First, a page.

Wednesday, January 2, 2013

Aimless Reading: The W's, Part 32 (William Wordsworth)

The Prelude
Wordsworth, William
The Prelude


Purchased at the Fordham University Bookstore.

Back to work today. Sigh.

The English Romantics were really my first introduction to poetry. I took the second half of a two-part class on them before I took the first half. Part two covered Byron, Shelley and Keats. My love of these three, especially Keats, led me to take the first part of the course, which featured Wordsworth, Coleridge and Blake. At the time I wasn't as keen on those three, least of all Wordsworth. It wasn't until later, much later, that I began to appreciate his work.

Still I can remember the professor's description of the mountain appearing and also his discussion of the section in which the young boy sees a drowned man and the older poet records that his feelings were not as powerful as they might have been because he had read so much about corpses in books. He went on to compare this to our own lack of feeling whose cause was our constant exposure to violence on television.

There is a bookmark on page 73, Book Second. This edition has the 1805 and 1850 versions on facing pages. Here's an excerpt from the latter:

Our steeds remounted and the summons given, 
With whip and spur we through the chauntry flew 
In uncouth race, and left the cross-legged knight,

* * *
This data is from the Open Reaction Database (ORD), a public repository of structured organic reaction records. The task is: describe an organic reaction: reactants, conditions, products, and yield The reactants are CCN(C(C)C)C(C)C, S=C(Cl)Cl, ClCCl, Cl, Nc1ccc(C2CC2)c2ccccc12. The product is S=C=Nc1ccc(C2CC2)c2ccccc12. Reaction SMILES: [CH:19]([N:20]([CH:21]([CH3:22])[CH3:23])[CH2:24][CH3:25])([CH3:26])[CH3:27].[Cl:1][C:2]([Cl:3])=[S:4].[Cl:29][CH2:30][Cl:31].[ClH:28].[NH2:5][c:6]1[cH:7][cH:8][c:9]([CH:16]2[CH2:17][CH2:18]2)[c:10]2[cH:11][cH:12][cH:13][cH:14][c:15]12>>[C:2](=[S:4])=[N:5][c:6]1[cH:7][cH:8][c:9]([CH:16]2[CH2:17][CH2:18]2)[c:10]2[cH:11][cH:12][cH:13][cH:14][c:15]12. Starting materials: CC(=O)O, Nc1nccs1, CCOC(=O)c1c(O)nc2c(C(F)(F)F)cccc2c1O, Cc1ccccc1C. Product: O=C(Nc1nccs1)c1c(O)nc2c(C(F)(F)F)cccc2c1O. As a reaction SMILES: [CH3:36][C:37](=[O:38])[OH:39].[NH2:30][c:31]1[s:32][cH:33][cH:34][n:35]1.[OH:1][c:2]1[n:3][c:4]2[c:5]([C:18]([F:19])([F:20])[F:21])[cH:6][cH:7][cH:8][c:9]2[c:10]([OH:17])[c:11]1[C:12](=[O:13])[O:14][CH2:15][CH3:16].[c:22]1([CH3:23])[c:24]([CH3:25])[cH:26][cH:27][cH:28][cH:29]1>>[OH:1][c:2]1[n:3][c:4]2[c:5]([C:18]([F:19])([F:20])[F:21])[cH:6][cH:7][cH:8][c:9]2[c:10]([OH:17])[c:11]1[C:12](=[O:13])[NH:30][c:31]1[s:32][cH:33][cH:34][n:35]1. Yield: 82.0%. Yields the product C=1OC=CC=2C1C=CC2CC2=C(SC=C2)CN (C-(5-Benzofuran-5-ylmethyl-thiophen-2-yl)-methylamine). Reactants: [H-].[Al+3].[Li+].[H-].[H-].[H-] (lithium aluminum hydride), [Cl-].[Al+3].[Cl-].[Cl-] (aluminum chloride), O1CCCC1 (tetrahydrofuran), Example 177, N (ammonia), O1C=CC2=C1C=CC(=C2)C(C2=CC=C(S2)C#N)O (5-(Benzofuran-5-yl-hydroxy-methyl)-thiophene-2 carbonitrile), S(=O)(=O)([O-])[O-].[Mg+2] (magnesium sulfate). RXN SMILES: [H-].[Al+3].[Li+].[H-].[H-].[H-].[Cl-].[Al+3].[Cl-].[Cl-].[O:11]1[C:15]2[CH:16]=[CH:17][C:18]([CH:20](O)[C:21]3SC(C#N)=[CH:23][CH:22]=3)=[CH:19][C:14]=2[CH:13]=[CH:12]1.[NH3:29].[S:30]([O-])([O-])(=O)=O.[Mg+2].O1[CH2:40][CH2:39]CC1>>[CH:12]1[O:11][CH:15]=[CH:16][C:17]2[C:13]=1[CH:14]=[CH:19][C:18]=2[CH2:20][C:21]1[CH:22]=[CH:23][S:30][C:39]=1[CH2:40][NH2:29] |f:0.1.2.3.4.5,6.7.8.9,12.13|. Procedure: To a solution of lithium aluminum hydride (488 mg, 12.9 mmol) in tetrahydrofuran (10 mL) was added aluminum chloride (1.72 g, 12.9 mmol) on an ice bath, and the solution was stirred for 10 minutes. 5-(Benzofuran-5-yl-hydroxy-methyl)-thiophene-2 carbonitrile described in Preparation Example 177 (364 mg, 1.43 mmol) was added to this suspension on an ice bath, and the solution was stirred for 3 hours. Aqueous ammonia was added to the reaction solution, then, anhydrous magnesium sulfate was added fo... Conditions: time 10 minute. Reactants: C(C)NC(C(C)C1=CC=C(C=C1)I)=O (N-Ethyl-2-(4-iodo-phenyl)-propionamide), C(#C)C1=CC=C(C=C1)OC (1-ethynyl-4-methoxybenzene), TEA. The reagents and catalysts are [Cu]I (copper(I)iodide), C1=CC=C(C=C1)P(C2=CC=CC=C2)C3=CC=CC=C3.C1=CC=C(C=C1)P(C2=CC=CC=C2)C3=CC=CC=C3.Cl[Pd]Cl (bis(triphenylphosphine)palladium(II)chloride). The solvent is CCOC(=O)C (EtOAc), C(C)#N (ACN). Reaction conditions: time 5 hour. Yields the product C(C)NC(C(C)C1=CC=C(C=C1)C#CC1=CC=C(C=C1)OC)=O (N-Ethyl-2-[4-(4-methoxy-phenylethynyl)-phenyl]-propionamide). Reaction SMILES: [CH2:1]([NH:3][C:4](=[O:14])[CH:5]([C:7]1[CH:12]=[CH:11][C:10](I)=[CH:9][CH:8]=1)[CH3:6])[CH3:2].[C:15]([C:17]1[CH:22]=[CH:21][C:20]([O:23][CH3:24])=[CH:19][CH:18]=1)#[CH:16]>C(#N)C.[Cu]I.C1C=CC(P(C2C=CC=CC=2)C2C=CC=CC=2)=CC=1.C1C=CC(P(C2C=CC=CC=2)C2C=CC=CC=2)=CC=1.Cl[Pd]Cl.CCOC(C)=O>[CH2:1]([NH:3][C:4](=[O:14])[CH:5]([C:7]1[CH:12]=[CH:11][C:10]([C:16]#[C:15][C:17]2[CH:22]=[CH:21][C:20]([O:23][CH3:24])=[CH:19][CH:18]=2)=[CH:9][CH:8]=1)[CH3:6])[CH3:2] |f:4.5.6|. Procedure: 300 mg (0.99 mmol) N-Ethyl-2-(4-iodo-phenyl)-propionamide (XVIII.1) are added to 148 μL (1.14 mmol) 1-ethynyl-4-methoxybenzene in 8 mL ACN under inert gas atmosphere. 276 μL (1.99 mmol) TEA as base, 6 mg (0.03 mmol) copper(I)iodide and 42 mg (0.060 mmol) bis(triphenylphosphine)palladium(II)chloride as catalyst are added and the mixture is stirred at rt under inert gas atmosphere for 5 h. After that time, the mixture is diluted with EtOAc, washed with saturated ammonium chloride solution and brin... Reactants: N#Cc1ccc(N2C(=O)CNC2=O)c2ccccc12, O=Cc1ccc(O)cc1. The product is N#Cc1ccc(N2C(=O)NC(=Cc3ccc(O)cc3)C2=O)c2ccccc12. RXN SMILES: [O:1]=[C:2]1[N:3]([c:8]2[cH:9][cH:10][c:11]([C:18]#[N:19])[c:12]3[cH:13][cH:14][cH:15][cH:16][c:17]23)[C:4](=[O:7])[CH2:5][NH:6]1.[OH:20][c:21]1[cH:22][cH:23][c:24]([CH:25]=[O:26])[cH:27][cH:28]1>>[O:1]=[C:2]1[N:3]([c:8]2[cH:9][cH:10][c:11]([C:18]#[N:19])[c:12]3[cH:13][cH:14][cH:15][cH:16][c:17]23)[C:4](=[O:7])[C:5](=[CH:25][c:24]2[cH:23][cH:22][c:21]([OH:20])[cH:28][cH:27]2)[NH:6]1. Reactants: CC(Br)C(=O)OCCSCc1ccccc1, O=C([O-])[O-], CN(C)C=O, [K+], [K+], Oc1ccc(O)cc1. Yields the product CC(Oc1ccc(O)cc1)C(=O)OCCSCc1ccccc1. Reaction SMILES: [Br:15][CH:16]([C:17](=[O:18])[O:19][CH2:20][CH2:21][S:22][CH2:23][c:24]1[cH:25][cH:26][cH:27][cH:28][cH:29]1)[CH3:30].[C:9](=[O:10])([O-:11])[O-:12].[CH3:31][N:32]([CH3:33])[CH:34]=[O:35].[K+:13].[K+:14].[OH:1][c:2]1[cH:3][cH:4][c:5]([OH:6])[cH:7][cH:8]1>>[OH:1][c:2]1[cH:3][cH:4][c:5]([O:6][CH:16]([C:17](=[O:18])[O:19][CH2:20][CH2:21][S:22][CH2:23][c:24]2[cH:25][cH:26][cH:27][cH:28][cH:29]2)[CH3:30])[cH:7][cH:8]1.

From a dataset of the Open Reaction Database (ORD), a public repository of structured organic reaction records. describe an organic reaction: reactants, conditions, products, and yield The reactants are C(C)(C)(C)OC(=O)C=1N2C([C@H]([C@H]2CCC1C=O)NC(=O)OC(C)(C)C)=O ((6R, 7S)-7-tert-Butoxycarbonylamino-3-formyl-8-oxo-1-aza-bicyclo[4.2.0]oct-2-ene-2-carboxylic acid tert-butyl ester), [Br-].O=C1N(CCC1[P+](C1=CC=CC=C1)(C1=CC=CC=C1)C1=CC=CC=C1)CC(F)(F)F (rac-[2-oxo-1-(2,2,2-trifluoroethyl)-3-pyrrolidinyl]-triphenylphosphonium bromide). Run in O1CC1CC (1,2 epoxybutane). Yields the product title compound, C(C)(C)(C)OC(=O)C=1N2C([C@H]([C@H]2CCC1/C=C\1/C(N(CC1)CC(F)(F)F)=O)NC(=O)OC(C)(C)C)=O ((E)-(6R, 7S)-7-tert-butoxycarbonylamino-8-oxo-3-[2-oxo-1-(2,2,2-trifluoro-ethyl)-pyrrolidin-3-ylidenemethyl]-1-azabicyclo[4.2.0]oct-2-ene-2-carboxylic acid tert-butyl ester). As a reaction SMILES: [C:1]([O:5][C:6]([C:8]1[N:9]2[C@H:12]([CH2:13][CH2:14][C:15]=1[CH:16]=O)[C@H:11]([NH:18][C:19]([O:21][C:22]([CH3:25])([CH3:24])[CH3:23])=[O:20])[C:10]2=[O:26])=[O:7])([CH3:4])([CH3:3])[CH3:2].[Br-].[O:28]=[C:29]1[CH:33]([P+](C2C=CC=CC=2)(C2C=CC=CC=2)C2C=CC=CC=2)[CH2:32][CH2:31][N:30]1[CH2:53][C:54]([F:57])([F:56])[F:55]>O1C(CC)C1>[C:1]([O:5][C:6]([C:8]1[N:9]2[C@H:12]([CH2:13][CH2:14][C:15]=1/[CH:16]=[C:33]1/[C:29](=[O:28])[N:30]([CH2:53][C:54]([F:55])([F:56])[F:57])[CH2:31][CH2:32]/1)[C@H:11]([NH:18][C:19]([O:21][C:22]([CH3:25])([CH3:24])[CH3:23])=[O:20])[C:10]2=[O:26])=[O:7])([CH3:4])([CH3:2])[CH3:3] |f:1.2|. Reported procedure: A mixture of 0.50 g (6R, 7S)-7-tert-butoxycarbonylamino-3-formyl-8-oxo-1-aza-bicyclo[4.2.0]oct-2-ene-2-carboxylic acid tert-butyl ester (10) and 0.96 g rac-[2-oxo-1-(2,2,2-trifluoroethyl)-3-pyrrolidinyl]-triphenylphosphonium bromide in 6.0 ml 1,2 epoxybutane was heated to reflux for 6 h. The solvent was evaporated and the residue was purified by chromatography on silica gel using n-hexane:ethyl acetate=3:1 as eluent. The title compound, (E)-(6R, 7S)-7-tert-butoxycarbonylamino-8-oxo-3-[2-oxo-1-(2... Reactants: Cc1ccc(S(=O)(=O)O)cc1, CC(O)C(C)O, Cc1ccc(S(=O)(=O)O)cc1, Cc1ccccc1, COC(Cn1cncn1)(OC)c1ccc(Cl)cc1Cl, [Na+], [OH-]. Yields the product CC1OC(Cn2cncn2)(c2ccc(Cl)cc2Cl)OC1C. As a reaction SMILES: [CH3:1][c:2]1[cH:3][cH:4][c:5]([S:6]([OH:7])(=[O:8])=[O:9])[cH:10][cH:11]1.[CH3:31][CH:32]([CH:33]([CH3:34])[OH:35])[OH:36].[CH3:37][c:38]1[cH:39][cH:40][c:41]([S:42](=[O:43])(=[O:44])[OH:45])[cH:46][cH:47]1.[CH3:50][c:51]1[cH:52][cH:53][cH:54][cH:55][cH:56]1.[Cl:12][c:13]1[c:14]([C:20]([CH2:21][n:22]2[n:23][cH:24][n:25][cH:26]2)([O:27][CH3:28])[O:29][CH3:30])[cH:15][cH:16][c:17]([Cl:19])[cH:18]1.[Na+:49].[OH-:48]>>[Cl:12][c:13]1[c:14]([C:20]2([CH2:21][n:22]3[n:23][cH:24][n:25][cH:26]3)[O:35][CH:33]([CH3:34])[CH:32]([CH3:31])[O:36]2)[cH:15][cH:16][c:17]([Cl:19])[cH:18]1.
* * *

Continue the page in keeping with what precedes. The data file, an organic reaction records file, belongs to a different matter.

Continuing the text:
And the stone-abbot, and that single wren 
Which one day sang so sweetly in the nave 
Of the old church, that--though from recent showers
The earth was comfortless, and, touched by faint
Internal breezes, sobbings of the place
And respirations, from the roofless walls
The shuddering ivy dripped large drops--yet still
So sweetly 'mid the gloom the invisible bird
Sang to herself, that there I could have made
My dwelling-place, and lived for ever there
To hear such music. Through the walls we flew
And down the valley, and, a circuit made
In wantonness of heart, through rough and smooth
We scampered homewards. Oh, ye rocks and streams,
And that still spirit shed from evening air!
Even in this joyous time I sometimes felt
Your presence, when with slackened step we breathed
Along the sides of the steep hills, or when
Lighted by gleams of moonlight from the sea
We beat with thundering hoofs the level sand.

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